Windows 7 Thread, Something else broken, the firewall! in Technical; MS are really doing their best to push me towards Mac/Linux!
Now I've discovered the firewall in W7 is useless. ...
1st October 2010, 01:06 PM #1
- Rep Power
Something else broken, the firewall!
MS are really doing their best to push me towards Mac/Linux!
Now I've discovered the firewall in W7 is useless. I have an app that everyone runs that connects to and SQL Server. But on W7 all i get the the usual Error 26 - 26 - locating server instance yada yada which bascially means it can't connect.
Done everything as per MS - enable the App in the firewall rules, open the TCP/UDP port 1434 to allow SQL browser but to no avail.
Logging is enabled in the firewall but the log file remains empty - yet as soon as I disabled the firewall the app works straight away. Honestly this OS is barely suitable for home use at the moment!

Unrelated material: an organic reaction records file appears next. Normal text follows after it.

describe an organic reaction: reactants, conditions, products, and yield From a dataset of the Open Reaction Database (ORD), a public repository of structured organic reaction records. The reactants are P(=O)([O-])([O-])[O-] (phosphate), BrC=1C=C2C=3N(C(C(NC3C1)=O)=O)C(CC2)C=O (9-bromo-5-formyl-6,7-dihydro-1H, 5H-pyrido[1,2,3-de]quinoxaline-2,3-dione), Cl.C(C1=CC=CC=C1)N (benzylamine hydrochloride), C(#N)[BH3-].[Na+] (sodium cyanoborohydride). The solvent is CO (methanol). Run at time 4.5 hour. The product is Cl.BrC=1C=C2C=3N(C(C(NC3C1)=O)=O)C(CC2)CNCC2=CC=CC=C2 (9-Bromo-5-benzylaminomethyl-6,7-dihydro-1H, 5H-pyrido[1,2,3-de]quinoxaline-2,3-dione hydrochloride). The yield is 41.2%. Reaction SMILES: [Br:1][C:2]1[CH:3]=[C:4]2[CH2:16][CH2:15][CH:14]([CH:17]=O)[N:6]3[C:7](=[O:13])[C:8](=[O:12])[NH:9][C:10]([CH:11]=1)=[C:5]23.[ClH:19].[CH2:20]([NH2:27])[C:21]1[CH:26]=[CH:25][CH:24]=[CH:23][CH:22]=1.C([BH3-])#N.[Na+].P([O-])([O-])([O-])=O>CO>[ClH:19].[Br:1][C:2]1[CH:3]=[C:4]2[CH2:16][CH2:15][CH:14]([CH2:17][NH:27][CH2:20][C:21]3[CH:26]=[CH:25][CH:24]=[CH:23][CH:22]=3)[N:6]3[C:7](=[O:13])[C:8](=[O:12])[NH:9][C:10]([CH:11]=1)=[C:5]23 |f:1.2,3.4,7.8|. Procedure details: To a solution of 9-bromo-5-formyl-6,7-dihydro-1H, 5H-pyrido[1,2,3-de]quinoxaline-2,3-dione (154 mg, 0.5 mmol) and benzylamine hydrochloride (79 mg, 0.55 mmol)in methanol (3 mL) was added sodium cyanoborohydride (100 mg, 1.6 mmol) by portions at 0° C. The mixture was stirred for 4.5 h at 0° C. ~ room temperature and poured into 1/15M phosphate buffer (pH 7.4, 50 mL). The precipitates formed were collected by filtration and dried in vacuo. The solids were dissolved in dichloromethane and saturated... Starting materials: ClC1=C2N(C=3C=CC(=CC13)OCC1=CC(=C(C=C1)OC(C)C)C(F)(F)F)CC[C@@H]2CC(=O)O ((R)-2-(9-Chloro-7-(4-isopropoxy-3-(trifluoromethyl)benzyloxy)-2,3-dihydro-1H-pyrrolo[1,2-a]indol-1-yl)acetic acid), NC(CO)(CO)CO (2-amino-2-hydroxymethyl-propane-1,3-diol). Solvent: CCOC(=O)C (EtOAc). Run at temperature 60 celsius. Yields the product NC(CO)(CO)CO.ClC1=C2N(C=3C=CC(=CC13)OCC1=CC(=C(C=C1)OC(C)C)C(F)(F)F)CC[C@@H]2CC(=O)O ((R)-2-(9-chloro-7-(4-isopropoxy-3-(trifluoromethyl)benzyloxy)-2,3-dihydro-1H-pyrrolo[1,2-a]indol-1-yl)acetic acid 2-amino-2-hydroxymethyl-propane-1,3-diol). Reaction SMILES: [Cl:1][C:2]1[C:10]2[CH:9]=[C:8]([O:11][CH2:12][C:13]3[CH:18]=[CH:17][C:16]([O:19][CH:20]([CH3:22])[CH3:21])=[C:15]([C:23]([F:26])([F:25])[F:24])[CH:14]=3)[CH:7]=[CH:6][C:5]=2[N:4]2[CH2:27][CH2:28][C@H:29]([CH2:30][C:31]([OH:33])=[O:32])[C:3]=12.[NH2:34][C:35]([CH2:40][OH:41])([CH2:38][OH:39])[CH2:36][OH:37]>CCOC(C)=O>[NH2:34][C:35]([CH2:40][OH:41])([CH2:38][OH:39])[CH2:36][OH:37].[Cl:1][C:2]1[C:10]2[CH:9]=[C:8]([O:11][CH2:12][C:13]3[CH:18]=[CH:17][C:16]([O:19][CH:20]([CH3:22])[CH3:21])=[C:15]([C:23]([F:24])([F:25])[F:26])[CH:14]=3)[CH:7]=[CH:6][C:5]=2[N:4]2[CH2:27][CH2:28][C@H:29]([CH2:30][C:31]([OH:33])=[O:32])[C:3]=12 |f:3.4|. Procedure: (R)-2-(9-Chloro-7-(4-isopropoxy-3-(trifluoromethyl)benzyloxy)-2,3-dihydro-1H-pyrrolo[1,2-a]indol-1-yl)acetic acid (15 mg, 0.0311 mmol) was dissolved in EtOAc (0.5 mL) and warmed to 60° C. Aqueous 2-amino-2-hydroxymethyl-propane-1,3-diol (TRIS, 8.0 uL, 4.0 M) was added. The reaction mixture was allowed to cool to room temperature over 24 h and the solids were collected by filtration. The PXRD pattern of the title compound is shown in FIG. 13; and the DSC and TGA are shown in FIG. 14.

Edit: proof positive that the W7 firewall is a crock, when you remove firewall policies from a GPO, they remain on the affected machines no matter how many reboots/gpupdates you do! looks like W7 will have to run with the firewall disabled - what a step backward
Last edited by GoldenWonder; 1st October 2010 at 02:41 PM.
11th October 2010, 09:23 AM #2
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The reason that the group policys remain after you remove parts from the GPO is because the group policy system is one way.
Basically you set the setting with group policy, then removed parts of the policy. Removing parts of the policy doesn't revert what was set on the workstation, it just stops those policy parts being applied to machienes that haven't had the settings applied. The only thing you can do is overwrite the policy with one that reverts the settings you made, which isn't always applicable.
Can't really help on the firewall side of things as i haven't experienced this error before, but if you could post up the entire error, im sure someone would be able to help? ^_^
11th October 2010, 09:48 AM #3
Another thing which you don't mention but might be relevant - there are several sets of firewall rules (I think they're called public, private and domain) and if (say) you're making changes to the domain settings but your machine thinks it's on a public network then you're not going to get anywhere.
One of the things which can cause confusion is installing VMWare or other virtualisation software - it installs dummy network adapters which confuse the Windows network stack.
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